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Performance Review: Godot Dances!!
Oni Dance in wasteland ( arrival
Maria Gillespie brought Oni Dance, her company of strong, charismatic and engaging dancers, to a rarely used performance space in Santa Monica last weekend. Premiering wasteland ( arrival, she presented the evening length work in the round in the hundred year old home of the Santa Monica Bay Women's Club. Built early in the twentieth century and right off the 3rd Street Promenade, the room already had its own been-around-the-block character: a high ceiling, balcony and hardwood floor. And on this floor, the choreographer layered the performing space with what looked like black soot or thick dust. Adding to the atmosphere, a warning on the entrance door announced that the room is filled with “haze,” perhaps a film created by burning an unscented oil whose smoke made everything look less than clear, with a hint of post-apocalyptic uncertainty.
The two men and women who filled this void (Eva Aymami, Yiwen Chen, Nguyen Nguyen and Kevin Williamson) blew in carrying suitcases and looking around as if lost, a bit angry and ready to fight with whomever made contact with them. Their baggage was tossed from one dancer to another, dropped loudly on the floor or opened to welcome a performer throwing her/his head into it. Said to have been inspired by Samuel Beckett's classic, Waiting for Godot, the hour long piece stayed true to this source in its appearance of going nowhere existentialism.
Most, if not all of the contact between the dancers was harsh and combative. Heads lowered and then punched into someone else's belly. People pushed each other around, dropped to the floor and slid on the dark surface. As individuals turned, their circular motion echoed in the movable flooring, leaving a shape etched on the ground that seemed to remain in motion even when the dancer was still. The occasional and surprising sound of a squeezed plastic duck quacking added levity to this absurdist kingdom.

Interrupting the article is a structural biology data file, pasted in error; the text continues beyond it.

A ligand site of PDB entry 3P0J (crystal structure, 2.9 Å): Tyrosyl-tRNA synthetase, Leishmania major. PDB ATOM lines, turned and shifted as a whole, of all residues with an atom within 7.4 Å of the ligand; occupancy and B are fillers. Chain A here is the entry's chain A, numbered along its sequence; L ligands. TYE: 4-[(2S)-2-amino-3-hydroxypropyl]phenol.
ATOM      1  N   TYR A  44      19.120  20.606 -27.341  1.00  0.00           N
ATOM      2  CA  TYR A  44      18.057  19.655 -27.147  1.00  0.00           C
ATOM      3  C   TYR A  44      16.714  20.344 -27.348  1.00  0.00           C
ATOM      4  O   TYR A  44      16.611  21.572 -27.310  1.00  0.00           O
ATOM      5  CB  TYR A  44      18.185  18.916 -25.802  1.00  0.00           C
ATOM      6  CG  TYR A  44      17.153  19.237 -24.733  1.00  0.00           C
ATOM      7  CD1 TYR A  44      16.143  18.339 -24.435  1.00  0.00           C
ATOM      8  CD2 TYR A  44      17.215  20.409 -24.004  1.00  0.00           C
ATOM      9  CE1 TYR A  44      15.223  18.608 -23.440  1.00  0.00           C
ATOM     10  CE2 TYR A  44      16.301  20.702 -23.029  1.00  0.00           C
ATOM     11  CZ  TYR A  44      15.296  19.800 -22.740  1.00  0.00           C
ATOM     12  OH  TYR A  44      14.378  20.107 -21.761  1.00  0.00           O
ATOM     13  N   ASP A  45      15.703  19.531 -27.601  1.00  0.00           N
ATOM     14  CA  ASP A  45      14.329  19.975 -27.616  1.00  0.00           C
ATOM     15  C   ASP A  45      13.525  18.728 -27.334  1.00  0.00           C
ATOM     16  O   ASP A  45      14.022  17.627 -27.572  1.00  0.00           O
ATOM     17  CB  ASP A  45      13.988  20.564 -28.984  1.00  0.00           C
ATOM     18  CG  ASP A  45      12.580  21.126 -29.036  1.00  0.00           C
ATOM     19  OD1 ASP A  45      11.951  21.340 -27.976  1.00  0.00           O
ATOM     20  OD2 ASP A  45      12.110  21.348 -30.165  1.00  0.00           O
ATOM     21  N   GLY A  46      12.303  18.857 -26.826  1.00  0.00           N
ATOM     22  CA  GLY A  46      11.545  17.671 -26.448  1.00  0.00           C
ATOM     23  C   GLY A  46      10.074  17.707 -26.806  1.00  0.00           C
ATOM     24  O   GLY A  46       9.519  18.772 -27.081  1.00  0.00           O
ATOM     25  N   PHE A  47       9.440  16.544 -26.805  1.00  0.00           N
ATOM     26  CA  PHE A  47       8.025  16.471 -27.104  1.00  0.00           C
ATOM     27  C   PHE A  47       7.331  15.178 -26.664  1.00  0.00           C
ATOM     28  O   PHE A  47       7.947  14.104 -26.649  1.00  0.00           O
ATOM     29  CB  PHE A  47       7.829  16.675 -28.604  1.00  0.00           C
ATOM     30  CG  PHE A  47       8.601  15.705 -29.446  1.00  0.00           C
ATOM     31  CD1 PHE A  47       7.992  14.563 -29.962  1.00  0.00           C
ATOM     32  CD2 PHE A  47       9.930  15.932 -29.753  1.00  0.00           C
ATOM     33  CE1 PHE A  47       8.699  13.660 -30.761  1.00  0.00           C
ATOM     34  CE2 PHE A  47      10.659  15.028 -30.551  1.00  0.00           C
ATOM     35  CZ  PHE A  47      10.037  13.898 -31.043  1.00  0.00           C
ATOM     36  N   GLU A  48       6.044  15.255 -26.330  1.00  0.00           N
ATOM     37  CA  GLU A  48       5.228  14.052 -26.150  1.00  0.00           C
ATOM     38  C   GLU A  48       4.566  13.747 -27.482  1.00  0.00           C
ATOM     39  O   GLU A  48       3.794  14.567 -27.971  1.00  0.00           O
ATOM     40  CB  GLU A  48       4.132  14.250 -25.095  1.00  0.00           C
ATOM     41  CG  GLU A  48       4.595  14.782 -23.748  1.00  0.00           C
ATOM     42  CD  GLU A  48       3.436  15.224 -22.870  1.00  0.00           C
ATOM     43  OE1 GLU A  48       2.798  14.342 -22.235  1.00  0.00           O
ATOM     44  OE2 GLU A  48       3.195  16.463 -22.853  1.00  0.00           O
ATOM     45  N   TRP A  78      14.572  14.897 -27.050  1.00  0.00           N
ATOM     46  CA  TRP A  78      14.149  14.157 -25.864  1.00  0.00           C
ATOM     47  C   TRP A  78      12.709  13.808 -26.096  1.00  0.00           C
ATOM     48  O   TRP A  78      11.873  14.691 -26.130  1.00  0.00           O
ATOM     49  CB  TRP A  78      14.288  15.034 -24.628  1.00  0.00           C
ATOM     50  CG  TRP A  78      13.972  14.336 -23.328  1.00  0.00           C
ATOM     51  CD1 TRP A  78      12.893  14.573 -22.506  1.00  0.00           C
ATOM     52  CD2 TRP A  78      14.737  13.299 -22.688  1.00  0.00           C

Ambient music wafted in from time to time to add to this unsettling environment (by Ginormous, Deru, Lusine, Tim Hecker, Arvo Part, Plastikman) and the dancers told brief enigmatic, yet everyday stories (text and dramaturgy by Susan Josephs). These declarations were like non sequiturs that were thrown here and there, sometimes casually spoken to the audience and sometimes shouted as if at the moon or into the air above us in the theater. The four residents of this strange scene traded partners in highly physical entanglements, though they never seemed more or less content or upset with one or another. The rest (and most) of the time, they kept their distance, looking isolated, alone and perplexed, if not mad.
Occasionally, they danced in unison.
During these times, Gillespie created some very interesting shapes reminiscent of gargoyles and monsters, with the dancers evenly placed along the four sides of the space. The music got a little more rhythmic and deep and the movers' uniformity made the action all the more powerful. But, whether it meant anything particular at these moments, I don't know. Though individually unidentifiable in this abstract interpretation, Pozzo, Lucky, Vladimir and Estragon seemed aptly adrift in this desert wilderness.
Gillespie continues to stake out a place for her unique voice in concert dance. This and her 2007 The Splendor of Gretel both approach dark and unknown territories while remaining connected to a deeply physical base.
I didn't quite understand the dancers eyeing each other in this new work and I didn't know why people were so antagonistic toward one another. The history of their relationships was never explained. But we grew to accept this as the way it is in this strange world.
photo by Scott Grolan, courtesy of the company